Throughout my few years of concentrated music study, I have found myself thrown into many events where I have had the opportunity to meet many amazing, talented and established musicians, producers, arts managers, etc. Even when I walk down the hallways of the College of Musical Arts at Bowling Green State University, passing any faculty member is like walking through Hollywood and passing celebrities. Sometimes, we music students take for granted the amount of talent, wisdom and experience the musicians we study under truly have. I have attended many events with professional musicians both locally and internationally, and I think it is very important for me to note what I have learned throughout that process.
First off, when attending an event that you know many professional and renowned musicians and artists will be at, make SURE to dress appropriately and professionally! What you wear to these types of events is truly everyone's first impression of you, and you want to represent yourself in the best way possible. If you are attending a formal dinner, it would be appropriate to dress as you would going to a job interview. If you are attending a more informal party, still be sure to dress as if you were interviewing professionally (because, in a way, you are!). It would not be appropriate to show up in a suit and tie or a formal evening gown to every professional event you attend, however, it is important to look professional and presentable at all times. Wear something you feel confident and comfortable in, because if you feel at all uncomfortable, it will come across to the people you meet. I have a few different outfits that I wear to most of the events that I attend, and they are outfits that I have worn many times and I know that I feel completely comfortable in them. Dress professionally, and people will treat you as such.
Second, when you address people, be sure to never assume anything. For example, if you are meeting the principal flutist of the *insert city here* Symphony Orchestra, have never seen them before, and ask them something like "where do you study in school?" that is something that some people could take offensively. Introduce yourself, smile, explain where you study or where you are locally performing, and often people will reciprocate with themselves. I have been in a few situations where I made the mistake of assuming that I knew things about a person and turned out to be completely wrong - embarrassing. Luckily, they were nice about it, but I have learned never to assume I know everything about a person and instead let them tell me themselves. When you meet professional musicians, it is so important to treat them with the utmost respect, because they have worked so hard to get to where they are in their careers today. Ask them about their professional journey, what led them to do the things they have done, what they liked about each job or institution they've studied at, and other things about their careers or their playing. Try not to talk too much about yourself unless asked, and be sure you are genuinely interested in them and what they are saying. These people you meet are mentors that you can look up to and gather career advice from, so be attentive and soak up as much information as possible!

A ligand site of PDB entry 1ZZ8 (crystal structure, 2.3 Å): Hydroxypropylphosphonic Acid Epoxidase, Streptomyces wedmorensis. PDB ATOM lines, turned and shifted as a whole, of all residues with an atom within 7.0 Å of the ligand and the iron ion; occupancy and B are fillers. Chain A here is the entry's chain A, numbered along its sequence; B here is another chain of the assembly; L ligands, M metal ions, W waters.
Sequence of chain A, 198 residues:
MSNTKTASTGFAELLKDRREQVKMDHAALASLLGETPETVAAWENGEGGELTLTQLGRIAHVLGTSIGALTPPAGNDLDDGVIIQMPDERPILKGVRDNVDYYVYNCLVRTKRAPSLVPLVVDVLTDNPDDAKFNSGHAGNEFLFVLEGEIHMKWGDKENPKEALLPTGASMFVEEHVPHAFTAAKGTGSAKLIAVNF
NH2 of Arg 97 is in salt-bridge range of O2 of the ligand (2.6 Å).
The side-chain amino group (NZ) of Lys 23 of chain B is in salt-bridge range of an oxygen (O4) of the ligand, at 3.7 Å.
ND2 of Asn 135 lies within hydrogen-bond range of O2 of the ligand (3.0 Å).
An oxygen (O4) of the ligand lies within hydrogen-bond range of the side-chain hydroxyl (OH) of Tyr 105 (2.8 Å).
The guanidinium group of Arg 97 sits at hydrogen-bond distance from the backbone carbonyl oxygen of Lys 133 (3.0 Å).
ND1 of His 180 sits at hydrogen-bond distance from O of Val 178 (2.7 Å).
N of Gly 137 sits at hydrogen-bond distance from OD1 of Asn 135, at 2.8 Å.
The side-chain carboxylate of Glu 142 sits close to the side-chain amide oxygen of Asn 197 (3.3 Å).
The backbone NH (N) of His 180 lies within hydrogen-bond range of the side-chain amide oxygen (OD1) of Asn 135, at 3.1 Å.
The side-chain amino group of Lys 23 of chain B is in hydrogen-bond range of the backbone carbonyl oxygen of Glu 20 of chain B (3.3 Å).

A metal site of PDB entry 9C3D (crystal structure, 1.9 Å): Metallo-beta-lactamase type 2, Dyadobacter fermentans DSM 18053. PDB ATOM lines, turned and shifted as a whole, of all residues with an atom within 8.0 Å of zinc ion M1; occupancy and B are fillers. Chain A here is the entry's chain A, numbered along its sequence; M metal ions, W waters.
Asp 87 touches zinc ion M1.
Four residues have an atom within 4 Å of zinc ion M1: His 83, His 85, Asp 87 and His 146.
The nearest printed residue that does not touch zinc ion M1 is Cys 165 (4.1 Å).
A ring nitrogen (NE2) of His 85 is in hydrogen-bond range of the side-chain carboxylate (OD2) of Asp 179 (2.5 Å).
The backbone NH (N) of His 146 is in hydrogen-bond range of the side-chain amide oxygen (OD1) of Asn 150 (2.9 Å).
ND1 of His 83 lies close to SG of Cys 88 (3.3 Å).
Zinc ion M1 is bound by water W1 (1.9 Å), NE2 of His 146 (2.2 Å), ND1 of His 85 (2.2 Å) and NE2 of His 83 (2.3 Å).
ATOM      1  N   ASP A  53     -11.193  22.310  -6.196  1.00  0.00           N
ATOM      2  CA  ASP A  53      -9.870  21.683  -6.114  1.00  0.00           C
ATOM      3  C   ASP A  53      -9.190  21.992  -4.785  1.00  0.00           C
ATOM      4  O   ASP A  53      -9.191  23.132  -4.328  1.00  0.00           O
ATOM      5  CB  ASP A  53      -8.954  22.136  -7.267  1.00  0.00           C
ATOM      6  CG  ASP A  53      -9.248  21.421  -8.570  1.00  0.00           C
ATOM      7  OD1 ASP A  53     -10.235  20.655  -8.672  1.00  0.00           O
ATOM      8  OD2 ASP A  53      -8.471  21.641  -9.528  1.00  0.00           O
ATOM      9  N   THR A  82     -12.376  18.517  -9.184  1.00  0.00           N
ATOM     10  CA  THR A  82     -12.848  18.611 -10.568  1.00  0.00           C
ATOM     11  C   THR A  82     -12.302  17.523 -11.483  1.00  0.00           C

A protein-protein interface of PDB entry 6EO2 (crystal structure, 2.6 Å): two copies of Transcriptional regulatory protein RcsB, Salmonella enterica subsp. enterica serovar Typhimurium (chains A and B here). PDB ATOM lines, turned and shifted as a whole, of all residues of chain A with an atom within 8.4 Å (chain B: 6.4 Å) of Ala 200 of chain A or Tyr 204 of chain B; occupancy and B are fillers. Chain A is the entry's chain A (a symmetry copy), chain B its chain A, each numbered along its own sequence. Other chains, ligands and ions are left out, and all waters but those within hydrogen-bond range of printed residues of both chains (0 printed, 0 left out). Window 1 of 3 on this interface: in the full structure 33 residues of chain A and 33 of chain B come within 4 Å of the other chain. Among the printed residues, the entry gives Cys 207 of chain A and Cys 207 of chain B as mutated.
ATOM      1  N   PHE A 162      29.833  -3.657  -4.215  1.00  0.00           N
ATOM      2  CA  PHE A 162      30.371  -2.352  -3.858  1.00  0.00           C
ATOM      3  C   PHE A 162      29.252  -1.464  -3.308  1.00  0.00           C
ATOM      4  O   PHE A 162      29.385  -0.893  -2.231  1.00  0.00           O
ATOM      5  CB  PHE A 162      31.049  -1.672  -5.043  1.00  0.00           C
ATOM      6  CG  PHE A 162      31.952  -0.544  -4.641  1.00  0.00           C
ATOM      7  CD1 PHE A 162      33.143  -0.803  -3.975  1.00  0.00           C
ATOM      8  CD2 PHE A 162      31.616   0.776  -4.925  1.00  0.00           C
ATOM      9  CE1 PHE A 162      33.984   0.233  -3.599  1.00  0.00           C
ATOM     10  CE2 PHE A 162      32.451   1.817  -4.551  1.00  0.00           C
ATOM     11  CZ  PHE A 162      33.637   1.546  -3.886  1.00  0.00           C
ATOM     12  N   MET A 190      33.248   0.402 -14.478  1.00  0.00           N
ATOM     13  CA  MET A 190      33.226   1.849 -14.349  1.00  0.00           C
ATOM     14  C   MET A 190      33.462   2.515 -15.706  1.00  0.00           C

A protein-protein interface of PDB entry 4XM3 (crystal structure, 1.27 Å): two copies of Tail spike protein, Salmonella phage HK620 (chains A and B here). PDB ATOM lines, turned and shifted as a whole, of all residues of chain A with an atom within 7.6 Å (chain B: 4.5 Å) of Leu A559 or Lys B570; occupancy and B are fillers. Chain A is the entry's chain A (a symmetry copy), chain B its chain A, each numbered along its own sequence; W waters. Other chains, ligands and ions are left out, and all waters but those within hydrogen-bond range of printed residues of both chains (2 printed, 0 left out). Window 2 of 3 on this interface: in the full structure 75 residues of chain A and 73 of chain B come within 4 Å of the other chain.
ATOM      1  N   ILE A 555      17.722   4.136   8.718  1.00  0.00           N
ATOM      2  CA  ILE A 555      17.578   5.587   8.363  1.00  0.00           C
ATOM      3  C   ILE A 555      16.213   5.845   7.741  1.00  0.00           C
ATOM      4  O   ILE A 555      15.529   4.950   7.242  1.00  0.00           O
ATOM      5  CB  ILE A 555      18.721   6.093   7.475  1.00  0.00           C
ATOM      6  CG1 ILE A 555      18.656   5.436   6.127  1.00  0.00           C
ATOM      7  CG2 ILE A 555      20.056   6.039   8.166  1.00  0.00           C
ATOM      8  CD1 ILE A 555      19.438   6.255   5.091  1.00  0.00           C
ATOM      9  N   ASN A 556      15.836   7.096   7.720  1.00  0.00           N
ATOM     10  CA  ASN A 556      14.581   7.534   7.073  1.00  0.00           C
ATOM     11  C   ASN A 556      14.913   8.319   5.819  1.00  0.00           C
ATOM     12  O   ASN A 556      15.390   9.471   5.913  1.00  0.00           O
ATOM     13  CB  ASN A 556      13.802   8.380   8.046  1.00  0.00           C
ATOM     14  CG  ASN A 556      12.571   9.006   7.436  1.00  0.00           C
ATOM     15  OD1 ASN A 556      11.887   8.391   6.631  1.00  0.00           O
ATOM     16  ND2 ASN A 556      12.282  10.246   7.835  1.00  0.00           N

Lastly, be yourself and be confident. Never put yourself or your playing down, and never say anything negative about others. Potential employers, teachers or mentors are much more likely to want to work with you if you are positive, encouraging and hardworking. Do not try and be someone you are not, and get rid of all negativity in your dialect. I have seen many people not get hired for a job because they would talk negatively about others in front of potential employers or people associated, and it is just not a nice thing to do in general. Remind yourself that you are here for a reason - because you deserve to be - and conquer the room through your radiant smile, kind heart and genuine interest in others. Developing good people skills is absolutely essential to becoming a professional musician, and though talent plays a big role in our career development, you must also be able to relate to and befriend your colleagues, teachers and students. Musicians cannot often stand alone, and building a strong sense of community within your professional network is absolutely crucial for success.